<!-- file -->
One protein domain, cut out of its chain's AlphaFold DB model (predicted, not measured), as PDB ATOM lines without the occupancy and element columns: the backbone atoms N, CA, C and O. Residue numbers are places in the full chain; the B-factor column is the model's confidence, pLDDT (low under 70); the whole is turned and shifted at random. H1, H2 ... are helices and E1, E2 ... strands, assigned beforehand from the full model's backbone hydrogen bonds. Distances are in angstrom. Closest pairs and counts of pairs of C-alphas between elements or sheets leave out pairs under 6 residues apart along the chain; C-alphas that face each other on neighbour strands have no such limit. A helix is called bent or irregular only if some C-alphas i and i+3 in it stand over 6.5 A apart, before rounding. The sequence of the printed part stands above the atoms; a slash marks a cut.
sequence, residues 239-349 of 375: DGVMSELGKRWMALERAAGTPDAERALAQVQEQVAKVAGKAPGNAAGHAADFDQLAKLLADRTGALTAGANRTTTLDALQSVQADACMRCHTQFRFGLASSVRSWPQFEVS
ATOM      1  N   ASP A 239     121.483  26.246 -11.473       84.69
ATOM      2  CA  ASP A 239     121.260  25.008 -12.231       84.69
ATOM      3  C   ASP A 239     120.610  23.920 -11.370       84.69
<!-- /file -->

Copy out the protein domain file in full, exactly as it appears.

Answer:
One protein domain, cut out of its chain's AlphaFold DB model (predicted, not measured), as PDB ATOM lines without the occupancy and element columns: the backbone atoms N, CA, C and O. Residue numbers are places in the full chain; the B-factor column is the model's confidence, pLDDT (low under 70); the whole is turned and shifted at random. H1, H2 ... are helices and E1, E2 ... strands, assigned beforehand from the full model's backbone hydrogen bonds. Distances are in angstrom. Closest pairs and counts of pairs of C-alphas between elements or sheets leave out pairs under 6 residues apart along the chain; C-alphas that face each other on neighbour strands have no such limit. A helix is called bent or irregular only if some C-alphas i and i+3 in it stand over 6.5 A apart, before rounding. The sequence of the printed part stands above the atoms; a slash marks a cut.
sequence, residues 239-349 of 375: DGVMSELGKRWMALERAAGTPDAERALAQVQEQVAKVAGKAPGNAAGHAADFDQLAKLLADRTGALTAGANRTTTLDALQSVQADACMRCHTQFRFGLASSVRSWPQFEVS
ATOM      1  N   ASP A 239     121.483  26.246 -11.473       84.69
ATOM      2  CA  ASP A 239     121.260  25.008 -12.231       84.69
ATOM      3  C   ASP A 239     120.610  23.920 -11.370       84.69